One definite weakness of the C11 is the focuser. It is stiff, and it is very difficult to make fine adjustments. Also, it is tedious to have to fine focus in only one direction (against the weight of the mirror). I considered getting a Crayford dual speed, but eventually opted for a smaller lighter solution that does not increase the optical length too much. I bought a relatively inexpensive helical focuser from ZW Optical, which arrived from China in just three days. It needs an M46 to T2 adapter, also obtained from ZWO, to fit securely onto the T2 thread of a Vixen flip mirror. The flip mirror can be used as an economical 1.25" diagonal, with the option to do imaging without having to switch between eyepiece and camera. It's optical length is short enough for use with a focal reducer,especially if the stock 1.25" receptacle is replaced with a shorter version (or cut short as others have done). The focuser, which is non-rotating, is smooth and has negligible backlash. It is possible to rotate it by only 1 or 2 degrees which corresponds to as little as 0.04mm, so achieving very accurate focus is easy. It as a focus travel of 24mm which is ample, and has graduation marks and a locking screw. It also has a T2 thread at the "top", allowing for direct connection to a camera.

Coarse focusing using the focus knob, followed by fine focusing using the helical works really well. The zoom eyepiece, together with the fine focus, makes a big difference to the ease of use of the scope. With planets and binary stars, it is a breeze to zoom in as far as the seeing will allow, and achieve sharp focus. I can't seem to attach a picture of the setup, but will try again. Picture now attached below.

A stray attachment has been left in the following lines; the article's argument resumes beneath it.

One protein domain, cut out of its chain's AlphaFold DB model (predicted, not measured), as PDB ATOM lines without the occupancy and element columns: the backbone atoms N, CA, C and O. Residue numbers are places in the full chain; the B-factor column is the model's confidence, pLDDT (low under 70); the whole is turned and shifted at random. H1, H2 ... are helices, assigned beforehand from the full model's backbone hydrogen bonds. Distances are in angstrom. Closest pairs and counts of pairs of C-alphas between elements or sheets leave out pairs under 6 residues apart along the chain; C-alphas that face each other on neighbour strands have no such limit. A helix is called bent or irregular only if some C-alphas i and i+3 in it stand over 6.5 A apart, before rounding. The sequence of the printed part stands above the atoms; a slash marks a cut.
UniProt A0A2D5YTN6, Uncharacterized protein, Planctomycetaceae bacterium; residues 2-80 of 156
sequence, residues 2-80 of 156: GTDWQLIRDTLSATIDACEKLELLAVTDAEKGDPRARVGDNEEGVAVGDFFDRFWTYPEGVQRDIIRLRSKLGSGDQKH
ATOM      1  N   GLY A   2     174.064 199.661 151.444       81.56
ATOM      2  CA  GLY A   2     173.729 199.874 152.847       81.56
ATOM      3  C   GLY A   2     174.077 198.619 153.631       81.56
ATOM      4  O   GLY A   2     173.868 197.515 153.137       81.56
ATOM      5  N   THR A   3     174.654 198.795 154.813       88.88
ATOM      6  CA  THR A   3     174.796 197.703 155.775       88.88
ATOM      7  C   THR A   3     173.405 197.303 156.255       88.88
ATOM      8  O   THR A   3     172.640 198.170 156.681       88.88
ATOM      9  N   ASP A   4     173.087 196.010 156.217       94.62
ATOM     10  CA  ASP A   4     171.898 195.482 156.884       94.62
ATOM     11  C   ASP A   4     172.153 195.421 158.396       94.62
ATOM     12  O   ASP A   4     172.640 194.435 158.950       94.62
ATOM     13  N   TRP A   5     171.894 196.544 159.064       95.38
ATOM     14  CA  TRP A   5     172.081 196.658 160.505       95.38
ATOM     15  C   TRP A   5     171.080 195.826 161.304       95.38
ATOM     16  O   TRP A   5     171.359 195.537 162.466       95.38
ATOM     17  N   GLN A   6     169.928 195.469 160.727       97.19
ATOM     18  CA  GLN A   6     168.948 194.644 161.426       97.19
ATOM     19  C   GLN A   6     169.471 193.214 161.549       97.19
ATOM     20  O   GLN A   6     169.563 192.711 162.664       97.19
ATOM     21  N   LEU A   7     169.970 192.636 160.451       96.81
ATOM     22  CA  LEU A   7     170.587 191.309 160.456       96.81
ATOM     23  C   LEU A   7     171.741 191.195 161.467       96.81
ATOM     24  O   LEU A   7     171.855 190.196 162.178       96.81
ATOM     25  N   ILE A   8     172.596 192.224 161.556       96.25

All in all, I'm very happy with the C11. It has cured my aperture fever (for now at least) and is still portable and easy to set up. With the zoom eyepiece and helical focuser, it is very convenient and comfortable to use, and really suits my style of visual observing.

Thanks for reading.

Skywatcher 120 mm ED on a CG5 mount.
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Last edit: 9 years 2 months ago by mykc.
9 years 2 months ago #96887

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Replied by lunartic_old on topic Re: Experience with a C11

Nice report Mike, here's hoping you have many happy years together.

Programming today is a race between software engineers striving to build bigger and better programs, and the universe trying to produce bigger and better idiots. So far, the universe is winning.

Rich Cook
The following user(s) said Thank You: mykc
9 years 2 months ago #96898

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Replied by markrgriffin on topic Re: Experience with a C11

Thanks for sharing your experience with your new scope. Great to see what others are doing which can be difficult for me at the moment.

Clear skies
9 years 2 months ago #96901